The idea of being entirely anonymous while wearing these outlandish suits brings to question the role that clothes, and other forms of adornment and masks for that matter, play in our own lives. How much do we isolate, hide or invent ourselves by our own outer layers? The soundsuits, both monstrous by the strange forms they take, yet strangely beautiful in their immaculateness, cleverly illuminate the transformations we readily make even in daily life.
In the context of “Suit Up,” the phrase “crossing boundaries” almost trivializes what Cave manages to pull off. Having a background in dance, fine art and fashion, he operates with an acute awareness of movement, three-dimensional design and the mechanics of apparel. These sensitivities, plus an interest in ritual garments, appear to inform an open-ended art form that easily adapts to collaboration.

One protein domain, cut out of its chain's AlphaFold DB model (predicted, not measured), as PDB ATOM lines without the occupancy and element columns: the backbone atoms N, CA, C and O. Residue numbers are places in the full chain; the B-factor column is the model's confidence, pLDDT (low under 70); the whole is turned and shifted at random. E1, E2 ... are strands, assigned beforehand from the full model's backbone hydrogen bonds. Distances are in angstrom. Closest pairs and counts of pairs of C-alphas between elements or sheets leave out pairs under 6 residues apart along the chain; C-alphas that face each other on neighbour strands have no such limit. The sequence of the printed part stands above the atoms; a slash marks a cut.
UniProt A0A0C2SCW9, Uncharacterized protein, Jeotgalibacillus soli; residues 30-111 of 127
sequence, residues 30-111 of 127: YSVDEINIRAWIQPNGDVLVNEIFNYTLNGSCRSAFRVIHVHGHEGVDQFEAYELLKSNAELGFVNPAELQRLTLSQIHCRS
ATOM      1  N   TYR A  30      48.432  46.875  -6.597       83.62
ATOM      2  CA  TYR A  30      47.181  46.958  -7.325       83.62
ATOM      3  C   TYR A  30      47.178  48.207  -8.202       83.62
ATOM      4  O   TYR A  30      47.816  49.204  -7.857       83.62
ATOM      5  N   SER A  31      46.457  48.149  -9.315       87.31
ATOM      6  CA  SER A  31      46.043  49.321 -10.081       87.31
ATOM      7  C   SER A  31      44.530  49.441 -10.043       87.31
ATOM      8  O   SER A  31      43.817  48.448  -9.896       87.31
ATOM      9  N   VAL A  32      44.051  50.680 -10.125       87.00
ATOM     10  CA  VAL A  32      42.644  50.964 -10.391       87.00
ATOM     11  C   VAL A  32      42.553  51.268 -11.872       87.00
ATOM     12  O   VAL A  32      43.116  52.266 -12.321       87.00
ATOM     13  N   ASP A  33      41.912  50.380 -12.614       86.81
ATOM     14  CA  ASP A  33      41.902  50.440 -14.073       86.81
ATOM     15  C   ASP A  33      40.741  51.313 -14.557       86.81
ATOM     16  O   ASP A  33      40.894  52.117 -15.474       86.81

Richmond can enjoy more of the artist’s multidisciplinary talents this fall thanks to a residency at Virginia Commonwealth University. Cave will spend time with the school’s dance and fashion design departments to produce a public performance at Urban Light Works International at the Turning Basin Oct. 31 and Nov. 1.
Cave’s presence in Richmond also coincides with 1708 Gallery’s “Wearable Art 6,” an annual runway show of juried student wearable-artwork and invited professional designs. Cave, along with a number of community art and design aficionados, will be present the night of the show to help decide the best in six different categories: Immaculate, Twisted, Mechanical, Awfully Pretty, Belly and Paean to the Lewis Collection. Hardly a department-store fashion show, the extravaganza is becoming an event like none other in Richmond. Cave will also help award three scholarships to student participants. S
“Nick Cave: Suit Up” is on display at Hand Workshop, 1812 W. Main St., through Nov. 2.
1708 Gallery’s Wearable Art takes place on Oct. 25 at 8 p.m. at La Difference. Tickets cost $35 and can be purchased at the gallery at 319 W. Broad St.